The worst of the mortgage crisis may be over. But that doesn’t necessarily mean that homeowners are out of the woods just yet. A series of reports released recently suggest that housing markets will continue to suffer for some time to come.
First there was this report by the Department of Housing and Urban Development, which found that builders started construction on 529,000 houses in December. That was a 4.3% drop from the month before, and 8.2% lower than December 2009. Builders also requested fewer permits to build houses in the future, filing 440,000 building permit requests in December. That was 6.8% fewer than the same time last year.
Builders also completed fewer houses last month than they did in December 2009. They finished 585,000 houses at the end of 2010, 22.2% lower than the number completed in December 2009.
The Obama administration tried to put the best possible spin on these disappointing numbers.
“Today’s data show that the housing market is still very volatile from month to month,” Commerce Secretary Gary Locke said in a press release.
Meanwhile, the overall picture of the mortgage market appears weak, and is likely to remain so, experts say. Of all new mortgages written in the U.S. last week, 73% were refinancing previous mortgages according to a report by the Mortgage Bankers Association.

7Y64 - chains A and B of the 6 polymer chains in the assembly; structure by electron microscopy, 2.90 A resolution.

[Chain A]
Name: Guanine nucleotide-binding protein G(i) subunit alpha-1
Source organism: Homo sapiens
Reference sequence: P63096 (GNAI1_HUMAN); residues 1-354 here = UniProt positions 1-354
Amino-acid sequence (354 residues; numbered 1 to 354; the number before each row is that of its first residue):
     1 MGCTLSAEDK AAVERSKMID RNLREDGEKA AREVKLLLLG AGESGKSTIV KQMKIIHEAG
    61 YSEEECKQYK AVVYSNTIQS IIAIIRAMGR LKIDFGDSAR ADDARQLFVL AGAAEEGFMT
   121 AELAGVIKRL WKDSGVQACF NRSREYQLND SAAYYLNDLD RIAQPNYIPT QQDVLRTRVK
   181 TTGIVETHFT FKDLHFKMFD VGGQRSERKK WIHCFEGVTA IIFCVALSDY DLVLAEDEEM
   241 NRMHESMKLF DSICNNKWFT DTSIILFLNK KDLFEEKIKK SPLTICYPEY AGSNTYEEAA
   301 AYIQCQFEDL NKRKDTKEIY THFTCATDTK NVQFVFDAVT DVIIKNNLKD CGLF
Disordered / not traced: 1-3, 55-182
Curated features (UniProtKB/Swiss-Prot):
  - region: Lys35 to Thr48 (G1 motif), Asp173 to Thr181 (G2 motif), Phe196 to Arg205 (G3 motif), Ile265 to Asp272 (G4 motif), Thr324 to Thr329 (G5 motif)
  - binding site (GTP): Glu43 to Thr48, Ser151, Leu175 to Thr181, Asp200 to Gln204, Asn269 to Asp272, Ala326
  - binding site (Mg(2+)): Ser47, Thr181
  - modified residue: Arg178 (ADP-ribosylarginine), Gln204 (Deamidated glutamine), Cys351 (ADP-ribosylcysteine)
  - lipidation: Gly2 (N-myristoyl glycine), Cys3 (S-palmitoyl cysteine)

The number of completely new mortgages held steady, the MBA found. But that’s likely to slow in coming months as interest rates creep upwards.
“Although it will be uneven at best, we think that there is a good chance that the economy will improve further in the remaining bit of the fourth quarter and the first month of the first quarter of 2011,” according to a forecast by HSH, a mortgage research firm. “If growth is rising, interest rates will, too.”
The mortgage bankers agree that an anemic recovery in the job markets will cause a similarly anemic housing rebound.
“Mortgage rates have moved somewhat lower since the beginning of the year, as mixed data on the job market continue to cloud the outlook for the economy,” Michael Fratantoni, the Mortgage Bankers Association’s vice president of research, said in a press release. “Refinance applications have picked up, as borrowers take advantage of lower rates, but purchase applications remain quite low, indicating that home sales are unlikely to pick up any time soon.”
The loss of federal incentives for homebuyers may continue to hurt the market, too. Home sales plummeted 20% in Brooklyn and Queens, New York in the last quarter, according to a report by Brown Harris Stevens and Halstead, a realty firm, and reported in the Wall Street Journal. Greg Heym, the company’s economist, blamed much of the decline on the end of federal tax incentives for first-time homebuyers.
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Image: Andrew Watson, via Flickr.com